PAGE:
America's intelligence system failed to see terrorist threats coming from al-Qaeda prior to September 11 that should have been evident, and then, after 9-11, saw terrorist threats coming from Iraq that didn't exist. A system that doesn't warn of real threats and does warn of unreal ones is broken.
A unanimous and bipartisan report, due out soon from the commission established by Congress to investigate intelligence mistakes leading up to 9-11, is likely to deal harshly with both the CIA and the FBI. Several commissioners have already opined that better intelligence gathering might have prevented the attack. Meanwhile, a unanimous and bipartisan Senate Intelligence Committee has discredited the CIA's prewar assessments that Iraq possessed banned chemical and biological weapons and was seeking nuclear arms. Those assessments “either overstated or were not supported by the underlying intelligence,” according to the committee. The senators blamed “a series of failures” of intelligence, failures that occurred because of “shoddy work,” faulty management, outmoded procedures, “group think,” and a “flawed culture.”
What to do? The White House and Congress are sorting through several proposals. One would create a cabinet-level intelligence “czar” with more firm control over the nation's sprawling $40 billion system for collecting and analyzing information about security threats. A second would do just the opposite, removing the CIA director from any control over other intelligence agencies in order to invite more checks and balances. A third would better insulate the director of central intelligence from politics by giving him or her a fixed term of, say, five to seven years. A fourth, and contrary, proposal would make him or her more politically accountable both to the president and to Congress.
Some of these may have merit, but they don't respond to the core lesson. It's that when U.S. foreign policy is based primarily on what our spy agencies say, we run huge risks of getting it disastrously wrong. The lesson isn't new. U.S. intelligence failed to foresee the split between China and the Soviet Union in 1960 and 1961, and thereafter never fully comprehended it. Had U.S. policy been based more on direct diplomacy than covert operations, we might have avoided the shameful and costly Vietnam War. The CIA was also notoriously wrong when it told John F. Kennedy that its plan to invade Cuba at the Bay of Pigs “could not fail,” and it misread Soviet intentions before the 1962 Cuban missile crisis. And we wildly exaggerated Soviet defense capabilities in the 1980s, leading the United States to spend hundreds of billions of dollars for no reason (the U.S.S.R. collapsed under its own weight, not Ronald Reagan's military buildup).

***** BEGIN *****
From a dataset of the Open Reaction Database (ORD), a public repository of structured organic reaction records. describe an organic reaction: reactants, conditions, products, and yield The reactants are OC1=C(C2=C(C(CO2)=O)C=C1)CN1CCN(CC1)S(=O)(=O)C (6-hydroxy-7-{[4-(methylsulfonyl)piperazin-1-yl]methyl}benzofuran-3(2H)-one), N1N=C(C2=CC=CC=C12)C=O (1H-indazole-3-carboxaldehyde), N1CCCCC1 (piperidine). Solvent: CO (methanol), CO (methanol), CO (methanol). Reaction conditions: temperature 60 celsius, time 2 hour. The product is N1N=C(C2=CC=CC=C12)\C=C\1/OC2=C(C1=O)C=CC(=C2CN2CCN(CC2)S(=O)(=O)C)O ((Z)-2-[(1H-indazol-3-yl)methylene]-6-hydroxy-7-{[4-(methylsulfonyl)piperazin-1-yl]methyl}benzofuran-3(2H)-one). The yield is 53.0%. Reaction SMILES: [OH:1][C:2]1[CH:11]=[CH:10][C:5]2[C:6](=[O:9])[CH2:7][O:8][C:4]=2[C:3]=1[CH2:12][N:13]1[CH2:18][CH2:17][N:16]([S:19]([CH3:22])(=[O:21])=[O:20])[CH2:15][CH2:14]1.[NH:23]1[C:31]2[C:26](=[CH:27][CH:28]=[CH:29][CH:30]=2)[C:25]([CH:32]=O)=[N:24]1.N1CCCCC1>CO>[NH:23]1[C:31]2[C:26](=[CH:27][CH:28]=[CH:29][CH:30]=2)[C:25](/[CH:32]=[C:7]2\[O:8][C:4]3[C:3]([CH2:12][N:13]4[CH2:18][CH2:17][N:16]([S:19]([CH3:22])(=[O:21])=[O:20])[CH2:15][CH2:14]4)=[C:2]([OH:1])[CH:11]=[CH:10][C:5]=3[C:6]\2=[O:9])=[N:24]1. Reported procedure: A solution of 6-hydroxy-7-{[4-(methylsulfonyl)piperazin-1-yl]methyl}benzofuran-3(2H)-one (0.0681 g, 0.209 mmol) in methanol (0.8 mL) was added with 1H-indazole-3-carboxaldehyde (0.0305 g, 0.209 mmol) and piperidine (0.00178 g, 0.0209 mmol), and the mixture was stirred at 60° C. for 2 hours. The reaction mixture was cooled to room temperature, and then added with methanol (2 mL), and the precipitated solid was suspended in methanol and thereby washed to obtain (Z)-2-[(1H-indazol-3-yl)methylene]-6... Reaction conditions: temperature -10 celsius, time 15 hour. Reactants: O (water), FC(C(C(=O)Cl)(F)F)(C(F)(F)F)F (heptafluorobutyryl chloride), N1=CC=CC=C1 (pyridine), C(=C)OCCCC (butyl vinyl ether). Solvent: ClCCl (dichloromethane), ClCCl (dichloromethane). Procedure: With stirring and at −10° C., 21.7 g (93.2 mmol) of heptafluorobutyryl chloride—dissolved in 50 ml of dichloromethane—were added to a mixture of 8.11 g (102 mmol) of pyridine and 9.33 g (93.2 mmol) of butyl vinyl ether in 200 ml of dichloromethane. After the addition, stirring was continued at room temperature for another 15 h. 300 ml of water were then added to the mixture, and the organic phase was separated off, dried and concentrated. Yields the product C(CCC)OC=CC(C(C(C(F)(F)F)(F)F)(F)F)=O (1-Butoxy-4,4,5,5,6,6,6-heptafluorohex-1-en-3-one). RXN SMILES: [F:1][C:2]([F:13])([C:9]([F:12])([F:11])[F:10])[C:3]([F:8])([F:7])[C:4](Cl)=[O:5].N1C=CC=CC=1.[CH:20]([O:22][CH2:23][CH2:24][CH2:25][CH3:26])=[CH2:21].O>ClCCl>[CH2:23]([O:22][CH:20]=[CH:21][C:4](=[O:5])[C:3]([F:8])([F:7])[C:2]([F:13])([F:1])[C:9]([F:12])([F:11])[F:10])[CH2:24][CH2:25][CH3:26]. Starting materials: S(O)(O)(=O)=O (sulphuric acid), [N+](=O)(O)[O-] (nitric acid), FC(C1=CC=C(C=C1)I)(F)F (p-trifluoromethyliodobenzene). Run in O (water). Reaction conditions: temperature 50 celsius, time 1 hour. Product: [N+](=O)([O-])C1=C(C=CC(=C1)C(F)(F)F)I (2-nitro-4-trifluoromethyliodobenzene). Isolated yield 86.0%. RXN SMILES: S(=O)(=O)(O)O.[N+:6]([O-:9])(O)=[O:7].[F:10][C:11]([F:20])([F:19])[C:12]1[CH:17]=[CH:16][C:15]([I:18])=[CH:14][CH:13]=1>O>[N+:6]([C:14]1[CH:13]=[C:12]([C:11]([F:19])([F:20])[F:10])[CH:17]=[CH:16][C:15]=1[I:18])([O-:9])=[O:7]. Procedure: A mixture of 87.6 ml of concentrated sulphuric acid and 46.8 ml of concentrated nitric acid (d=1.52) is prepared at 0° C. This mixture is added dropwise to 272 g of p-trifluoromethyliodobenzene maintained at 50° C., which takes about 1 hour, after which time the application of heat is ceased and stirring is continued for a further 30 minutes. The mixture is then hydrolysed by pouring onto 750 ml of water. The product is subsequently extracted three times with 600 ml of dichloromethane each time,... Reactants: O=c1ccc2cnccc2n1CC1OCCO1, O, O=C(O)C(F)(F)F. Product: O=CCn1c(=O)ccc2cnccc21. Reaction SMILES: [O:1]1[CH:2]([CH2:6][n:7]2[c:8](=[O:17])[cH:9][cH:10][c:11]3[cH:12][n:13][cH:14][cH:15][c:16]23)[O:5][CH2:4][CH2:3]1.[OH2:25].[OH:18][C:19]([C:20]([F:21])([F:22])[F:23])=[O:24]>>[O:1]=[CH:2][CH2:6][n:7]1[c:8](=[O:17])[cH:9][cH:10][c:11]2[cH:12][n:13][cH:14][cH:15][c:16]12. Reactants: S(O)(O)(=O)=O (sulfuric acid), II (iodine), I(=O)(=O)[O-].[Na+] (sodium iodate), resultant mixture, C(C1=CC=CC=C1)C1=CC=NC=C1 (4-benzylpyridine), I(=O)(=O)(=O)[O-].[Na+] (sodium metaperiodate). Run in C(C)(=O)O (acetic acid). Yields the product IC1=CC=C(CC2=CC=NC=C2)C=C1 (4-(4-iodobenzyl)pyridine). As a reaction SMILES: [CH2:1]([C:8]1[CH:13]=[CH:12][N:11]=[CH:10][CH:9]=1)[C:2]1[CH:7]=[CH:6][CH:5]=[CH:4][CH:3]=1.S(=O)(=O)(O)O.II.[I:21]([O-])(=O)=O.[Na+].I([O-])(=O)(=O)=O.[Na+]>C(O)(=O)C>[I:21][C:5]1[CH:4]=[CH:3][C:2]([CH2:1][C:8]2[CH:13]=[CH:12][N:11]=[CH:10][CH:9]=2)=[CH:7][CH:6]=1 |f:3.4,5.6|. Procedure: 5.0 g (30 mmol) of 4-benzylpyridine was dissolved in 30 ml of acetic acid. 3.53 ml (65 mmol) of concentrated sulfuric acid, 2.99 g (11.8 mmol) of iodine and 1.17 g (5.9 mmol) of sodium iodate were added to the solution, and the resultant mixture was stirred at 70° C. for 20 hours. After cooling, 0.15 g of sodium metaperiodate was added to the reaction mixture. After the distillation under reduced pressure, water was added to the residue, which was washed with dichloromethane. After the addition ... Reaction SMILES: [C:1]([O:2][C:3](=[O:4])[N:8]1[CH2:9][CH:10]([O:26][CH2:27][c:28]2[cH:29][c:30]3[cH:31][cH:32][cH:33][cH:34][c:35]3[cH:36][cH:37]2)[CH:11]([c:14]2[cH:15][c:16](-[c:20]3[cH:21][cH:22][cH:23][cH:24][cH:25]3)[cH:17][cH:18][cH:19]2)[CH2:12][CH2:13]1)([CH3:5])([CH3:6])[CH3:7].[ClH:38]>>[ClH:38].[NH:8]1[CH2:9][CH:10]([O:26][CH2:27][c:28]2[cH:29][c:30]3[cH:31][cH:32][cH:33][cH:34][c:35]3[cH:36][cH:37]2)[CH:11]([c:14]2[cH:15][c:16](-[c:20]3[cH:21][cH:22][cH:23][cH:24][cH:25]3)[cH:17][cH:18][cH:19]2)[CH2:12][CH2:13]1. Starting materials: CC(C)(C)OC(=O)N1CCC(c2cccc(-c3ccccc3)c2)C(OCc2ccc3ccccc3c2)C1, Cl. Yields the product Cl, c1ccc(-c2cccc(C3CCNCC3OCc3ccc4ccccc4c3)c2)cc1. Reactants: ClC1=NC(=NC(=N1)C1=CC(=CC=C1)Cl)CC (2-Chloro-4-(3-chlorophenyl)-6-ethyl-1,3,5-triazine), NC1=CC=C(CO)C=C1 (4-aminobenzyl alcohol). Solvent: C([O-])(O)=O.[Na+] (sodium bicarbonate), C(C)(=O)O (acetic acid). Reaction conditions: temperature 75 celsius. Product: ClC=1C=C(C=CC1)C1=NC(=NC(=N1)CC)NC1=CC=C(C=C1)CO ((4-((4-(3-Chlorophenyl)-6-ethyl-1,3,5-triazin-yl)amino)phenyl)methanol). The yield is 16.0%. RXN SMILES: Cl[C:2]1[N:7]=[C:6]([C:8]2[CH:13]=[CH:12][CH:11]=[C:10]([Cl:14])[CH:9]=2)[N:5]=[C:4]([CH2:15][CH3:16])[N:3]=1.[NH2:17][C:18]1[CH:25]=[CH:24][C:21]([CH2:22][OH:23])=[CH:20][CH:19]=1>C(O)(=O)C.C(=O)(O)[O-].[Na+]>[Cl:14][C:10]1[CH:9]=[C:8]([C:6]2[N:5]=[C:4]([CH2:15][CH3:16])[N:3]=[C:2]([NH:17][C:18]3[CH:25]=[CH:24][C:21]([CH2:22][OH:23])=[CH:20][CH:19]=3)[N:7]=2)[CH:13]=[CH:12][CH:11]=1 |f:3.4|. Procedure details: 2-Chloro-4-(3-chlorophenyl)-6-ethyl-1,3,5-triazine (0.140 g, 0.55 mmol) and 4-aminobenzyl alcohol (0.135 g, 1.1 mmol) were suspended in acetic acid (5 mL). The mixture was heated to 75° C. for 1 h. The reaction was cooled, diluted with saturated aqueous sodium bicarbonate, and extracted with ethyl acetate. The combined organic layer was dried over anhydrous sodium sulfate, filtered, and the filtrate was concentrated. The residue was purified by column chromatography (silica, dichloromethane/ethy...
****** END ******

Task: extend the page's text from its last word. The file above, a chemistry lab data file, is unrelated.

By all means, let's have better intelligence. But better intelligence is not a substitute for better policy. This is especially true when the threat comes in the form of terrorism. Terrorism, as I have emphasized, is a tactic. It is not itself our enemy. There is no finite number of terrorists in the world. At any given time, their number depends on how many people are driven by anger and hate to join their ranks. Hence, “smoking out,” imprisoning, or killing terrorists, based on information supplied by our intelligence agencies, cannot be the prime means of preventing future terrorist attacks on the United States. More important is dealing with the anger and hate. This means, among other things, restarting the Middle East peace process -- rather than, as George W. Bush has done, running away from it. It requires shoring up the economies of the Middle East. And it means strengthening the legitimacy of moderate Muslim leaders, instead of encouraging extremism -- as the current administration's policies have undoubtedly done.
Equally fatuous is the notion that “preemptive wars” against nations our intelligence agencies have identified as likely adversaries will offer us much protection. Terrorists aren't dependent on a few rogue nations. They recruit and train in unstable parts of the world with weak or nonexistent governments, and they can move their bases and camps easily. The United States cannot control or police the world. Instead, we will have to depend on treaties and alliances to prevent illegal distribution of nuclear, biological, and chemical weapons. The current administration's “go-it-alone” diplomacy takes us in precisely the wrong direction.
That the United States suffers from a failure of intelligence is indisputable. But the calamitous state of our spy agencies is only one part of that failure.
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